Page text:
Who gets ADHD?
Boys are about three times more likely than girls to be diagnosed with ADHD. Experts now believe this is because girls tend to display less of the “disruptive” signs of ADHD, not because they are less likely to have ADHD, meaning they are in danger of being overlooked and missing out on important support.
ADHD often occurs with other childhood mental health conditions. These may exist alongside or develop as a result of ADHD. For example, some children with ADHD have conduct disorder or experience anxiety or depression.
Learning difficulties that are not recognised or taken notice of present a risk for mental health problems, as they affect progress at school and self-esteem. Likewise, without support in emotional regulation and problem-solving skills, children with ADHD can find interacting with peers difficult, which is another risk factor for mental health challenges.
For teenagers, ADHD and its associated challenges are serious if untreated because they can put young people at risk for accidents, drug or alcohol abuse problems, or suicidal thoughts and behaviours. Providing ongoing support and treatment options can increase the safety of young people with ADHD and provide strategies for managing any mental health challenges.
What causes ADHD?
Even though a lot of research into ADHD has gone on around the world, the exact cause is still unknown. What is known is that ADHD is not caused by poor parenting, too much sugar or vaccines.
There is thought to be a genetic element to most ADHD; that is, it runs in families. Studies have shown that brothers or sisters of children with ADHD are two to three times are likely to have it as well.
Studies of brain scans show that children with ADHD seem to have brain circuits that are wired a little differently from other people. This means they have trouble using executive functioning skills: attention, working memory, time management, organisation, planning, initiating tasks and self-monitoring.
Research into children with ADHD has also found irregularities in their levels of dopamine and norepinephrine, chemicals in the brain that influence mood. This can make it very difficult for a child with ADHD to complete a task that they find less stimulating, such as a project that takes a long time and isn’t of great personal interest to them.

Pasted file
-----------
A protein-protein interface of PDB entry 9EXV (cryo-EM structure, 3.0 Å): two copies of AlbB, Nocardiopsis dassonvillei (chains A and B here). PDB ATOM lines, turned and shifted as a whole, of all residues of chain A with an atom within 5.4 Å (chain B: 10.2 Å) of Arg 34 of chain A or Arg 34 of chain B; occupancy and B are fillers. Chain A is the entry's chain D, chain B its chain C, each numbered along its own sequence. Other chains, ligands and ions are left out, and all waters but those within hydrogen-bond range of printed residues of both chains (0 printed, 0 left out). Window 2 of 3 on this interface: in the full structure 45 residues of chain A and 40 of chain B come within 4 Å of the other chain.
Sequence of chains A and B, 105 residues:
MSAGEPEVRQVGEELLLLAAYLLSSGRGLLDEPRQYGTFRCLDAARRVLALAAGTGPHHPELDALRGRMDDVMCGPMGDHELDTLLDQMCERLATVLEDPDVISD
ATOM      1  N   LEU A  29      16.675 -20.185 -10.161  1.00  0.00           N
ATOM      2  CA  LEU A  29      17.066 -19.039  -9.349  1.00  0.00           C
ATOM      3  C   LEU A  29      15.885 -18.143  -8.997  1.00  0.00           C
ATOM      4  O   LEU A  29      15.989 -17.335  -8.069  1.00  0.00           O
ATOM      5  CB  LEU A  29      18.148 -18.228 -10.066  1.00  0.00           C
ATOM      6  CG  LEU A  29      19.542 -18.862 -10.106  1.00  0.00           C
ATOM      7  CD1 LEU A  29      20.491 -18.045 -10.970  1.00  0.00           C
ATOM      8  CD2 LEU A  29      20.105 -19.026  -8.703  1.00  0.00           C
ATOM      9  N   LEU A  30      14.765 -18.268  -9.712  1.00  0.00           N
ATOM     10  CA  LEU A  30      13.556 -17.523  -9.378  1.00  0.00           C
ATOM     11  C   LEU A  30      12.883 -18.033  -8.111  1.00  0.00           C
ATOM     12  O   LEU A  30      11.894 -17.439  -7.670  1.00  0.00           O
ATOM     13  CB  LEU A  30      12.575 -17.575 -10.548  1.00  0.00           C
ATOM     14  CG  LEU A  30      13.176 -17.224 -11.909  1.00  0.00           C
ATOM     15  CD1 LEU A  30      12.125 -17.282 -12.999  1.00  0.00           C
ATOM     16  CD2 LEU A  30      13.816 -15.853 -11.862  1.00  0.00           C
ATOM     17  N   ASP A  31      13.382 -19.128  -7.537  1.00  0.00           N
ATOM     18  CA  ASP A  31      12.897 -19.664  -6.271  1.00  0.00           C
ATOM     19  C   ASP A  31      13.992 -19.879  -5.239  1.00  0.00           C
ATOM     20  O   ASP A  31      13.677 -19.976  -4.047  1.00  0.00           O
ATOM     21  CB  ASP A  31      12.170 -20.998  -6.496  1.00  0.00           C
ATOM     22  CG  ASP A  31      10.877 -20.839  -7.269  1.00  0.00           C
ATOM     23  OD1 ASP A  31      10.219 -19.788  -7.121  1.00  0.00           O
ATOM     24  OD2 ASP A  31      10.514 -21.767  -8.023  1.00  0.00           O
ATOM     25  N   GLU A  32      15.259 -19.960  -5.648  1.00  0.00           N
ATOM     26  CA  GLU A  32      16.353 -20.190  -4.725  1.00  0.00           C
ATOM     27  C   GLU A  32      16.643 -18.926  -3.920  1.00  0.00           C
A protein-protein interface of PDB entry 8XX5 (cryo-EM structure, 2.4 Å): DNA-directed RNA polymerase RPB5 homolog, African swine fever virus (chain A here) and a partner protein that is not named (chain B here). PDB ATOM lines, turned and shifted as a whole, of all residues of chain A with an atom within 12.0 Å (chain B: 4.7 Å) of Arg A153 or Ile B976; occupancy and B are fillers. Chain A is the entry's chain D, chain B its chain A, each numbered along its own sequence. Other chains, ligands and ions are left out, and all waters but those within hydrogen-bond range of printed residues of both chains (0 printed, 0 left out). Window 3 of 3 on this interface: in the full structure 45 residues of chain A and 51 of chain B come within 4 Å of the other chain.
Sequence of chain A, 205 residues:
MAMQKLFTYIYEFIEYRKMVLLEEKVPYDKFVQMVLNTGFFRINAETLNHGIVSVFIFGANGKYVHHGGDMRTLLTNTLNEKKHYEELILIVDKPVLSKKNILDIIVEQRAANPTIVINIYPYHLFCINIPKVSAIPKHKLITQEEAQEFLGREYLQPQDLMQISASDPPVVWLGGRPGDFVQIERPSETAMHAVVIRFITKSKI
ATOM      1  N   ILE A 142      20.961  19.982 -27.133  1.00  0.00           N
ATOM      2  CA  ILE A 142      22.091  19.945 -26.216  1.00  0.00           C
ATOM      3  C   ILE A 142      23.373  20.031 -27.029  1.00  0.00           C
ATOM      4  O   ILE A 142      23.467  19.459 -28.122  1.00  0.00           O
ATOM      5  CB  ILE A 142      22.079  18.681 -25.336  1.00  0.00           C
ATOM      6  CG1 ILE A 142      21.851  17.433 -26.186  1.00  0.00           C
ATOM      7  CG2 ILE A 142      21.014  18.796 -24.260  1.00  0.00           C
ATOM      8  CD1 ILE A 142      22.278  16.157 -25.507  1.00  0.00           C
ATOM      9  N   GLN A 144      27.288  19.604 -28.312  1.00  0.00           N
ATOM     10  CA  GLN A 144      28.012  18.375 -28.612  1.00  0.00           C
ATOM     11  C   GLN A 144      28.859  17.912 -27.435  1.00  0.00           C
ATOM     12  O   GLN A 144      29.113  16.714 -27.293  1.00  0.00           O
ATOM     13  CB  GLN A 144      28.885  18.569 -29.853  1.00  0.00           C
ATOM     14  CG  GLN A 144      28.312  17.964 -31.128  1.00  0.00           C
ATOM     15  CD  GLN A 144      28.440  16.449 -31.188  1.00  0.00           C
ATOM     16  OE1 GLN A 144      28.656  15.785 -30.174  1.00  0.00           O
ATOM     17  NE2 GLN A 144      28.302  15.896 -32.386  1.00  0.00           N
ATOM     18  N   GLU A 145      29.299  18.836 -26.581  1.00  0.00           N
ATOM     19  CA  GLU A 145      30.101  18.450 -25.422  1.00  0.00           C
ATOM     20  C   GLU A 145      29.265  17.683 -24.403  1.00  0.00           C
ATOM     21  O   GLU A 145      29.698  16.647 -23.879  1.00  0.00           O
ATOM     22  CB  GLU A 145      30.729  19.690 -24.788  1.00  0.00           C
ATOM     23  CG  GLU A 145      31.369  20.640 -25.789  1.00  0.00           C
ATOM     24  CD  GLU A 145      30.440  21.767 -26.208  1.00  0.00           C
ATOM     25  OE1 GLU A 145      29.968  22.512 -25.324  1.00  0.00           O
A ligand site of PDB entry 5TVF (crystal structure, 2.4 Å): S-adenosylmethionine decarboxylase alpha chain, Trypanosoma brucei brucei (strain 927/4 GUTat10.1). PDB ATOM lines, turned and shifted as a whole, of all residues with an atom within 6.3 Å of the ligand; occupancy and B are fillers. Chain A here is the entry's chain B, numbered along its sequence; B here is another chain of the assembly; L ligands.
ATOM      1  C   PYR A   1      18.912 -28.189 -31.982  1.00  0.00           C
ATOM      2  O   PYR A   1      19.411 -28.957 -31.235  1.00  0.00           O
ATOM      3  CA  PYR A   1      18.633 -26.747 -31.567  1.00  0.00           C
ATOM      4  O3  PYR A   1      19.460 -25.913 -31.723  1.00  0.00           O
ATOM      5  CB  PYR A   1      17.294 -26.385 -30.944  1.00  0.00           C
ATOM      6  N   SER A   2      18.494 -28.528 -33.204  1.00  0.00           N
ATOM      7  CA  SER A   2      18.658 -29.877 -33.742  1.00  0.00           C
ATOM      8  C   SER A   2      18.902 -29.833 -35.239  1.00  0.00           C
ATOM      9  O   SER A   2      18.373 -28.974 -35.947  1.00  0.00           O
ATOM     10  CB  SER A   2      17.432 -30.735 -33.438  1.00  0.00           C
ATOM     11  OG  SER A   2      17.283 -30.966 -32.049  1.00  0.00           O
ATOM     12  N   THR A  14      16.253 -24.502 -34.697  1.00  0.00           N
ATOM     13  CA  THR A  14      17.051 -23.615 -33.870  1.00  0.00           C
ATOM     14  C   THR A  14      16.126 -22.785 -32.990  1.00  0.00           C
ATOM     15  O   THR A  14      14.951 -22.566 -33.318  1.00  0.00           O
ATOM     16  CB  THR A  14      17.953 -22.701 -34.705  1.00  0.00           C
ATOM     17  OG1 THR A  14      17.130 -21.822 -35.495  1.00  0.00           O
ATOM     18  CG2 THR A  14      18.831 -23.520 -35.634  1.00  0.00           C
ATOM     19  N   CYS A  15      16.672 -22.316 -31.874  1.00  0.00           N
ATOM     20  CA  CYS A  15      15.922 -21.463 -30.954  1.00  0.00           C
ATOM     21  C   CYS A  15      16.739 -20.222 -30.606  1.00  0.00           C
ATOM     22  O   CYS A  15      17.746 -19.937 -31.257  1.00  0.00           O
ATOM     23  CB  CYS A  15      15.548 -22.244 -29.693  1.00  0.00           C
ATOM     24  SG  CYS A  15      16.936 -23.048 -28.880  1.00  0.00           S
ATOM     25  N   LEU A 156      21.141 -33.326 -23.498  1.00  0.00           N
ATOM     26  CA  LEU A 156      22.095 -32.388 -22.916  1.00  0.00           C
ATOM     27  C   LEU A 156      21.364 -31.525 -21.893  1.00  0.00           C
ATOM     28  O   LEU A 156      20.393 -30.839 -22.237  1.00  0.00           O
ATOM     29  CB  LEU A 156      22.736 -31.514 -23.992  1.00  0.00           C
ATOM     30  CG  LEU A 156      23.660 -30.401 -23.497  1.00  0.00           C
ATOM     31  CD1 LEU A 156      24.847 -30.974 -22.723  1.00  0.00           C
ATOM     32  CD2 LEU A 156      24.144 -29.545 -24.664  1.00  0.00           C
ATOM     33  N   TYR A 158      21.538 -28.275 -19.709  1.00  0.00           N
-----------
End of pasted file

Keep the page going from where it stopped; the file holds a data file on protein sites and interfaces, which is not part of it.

Likewise, these differences in brain chemistry might mean highly stimulating activities like social media, gaming, risky behaviour and arguments can be more appealing to children with ADHD.
Understanding these physical differences can help adults to support children with ADHD through learning tasks and personal challenges, at home and school.
It’s important that children with ADHD get support early in life, and throughout each life stage, so they can learn to manage their ADHD and develop the skills and confidence they will need to lead a successful adult life.
There is no single medication, intervention or strategy that can make ADHD “disappear”, but ADHD behaviours/symptoms can be reduced and managed well by providing ongoing support that works well for the individual child.
If you believe your child has ADHD, the first step is for them to be assessed by a specialist. You can ask your GP for a referral to a specialist under the public health system, which will be free of charge but may mean waiting some time for an appointment, or you can contact a private specialist directly, which will incur a cost but may mean you can get an assessment sooner.
If your child is diagnosed with ADHD, the specialist will then work with you to create a treatment plan. ADHD is a complicated condition, generally best managed by a mixed treatment programme, which may include the following components:
Stimulants are the main kind of medication used in the treatment of ADHD. These are used to help your child concentrate better, be less impulsive, feel calmer and be able to learn and practise new skills. In fact, the same medications are used for both children and adults.
It’s important that the progress of a child on medication for ADHD is checked and the treatment reviewed regularly with your doctor.
If your child is prescribed medication you are entitled to know:
- the names of the medicines
- what symptoms they are supposed to treat
- how long it will be before they take effect
- how long the child will have to take them for and what their side effects are (short and long term).
Talking therapies and counselling
These are talk-based therapies which look at the child or young person's thinking, behaviour, relationships and environment.
For ADHD, these treatments include behaviour management and social skills training to help support your child at home and at school. It’s important that children are encouraged to develop and learn coping behaviours and skills, and parents and teachers play a key role to help them learn and practise these new skills.
Family counselling can also play an important part in helping everyone in the family understand the condition and support the child, providing the counsellor has good knowledge of ADHD. Check this with the counsellor before starting.
Any therapy/counselling should be provided to children, adolescents and their families/whānau in a manner that is respectful of them, and with which they feel comfortable and free to ask questions. It should be consistent with and incorporate their cultural beliefs and practices.
Thanks to Kiera Mintoft-Jones, educational psychologist, for reviewing this content. Date last reviewed: September, 2022.
Thanks also to Sutherland Self-Help Trust for making the 2022 updates possible.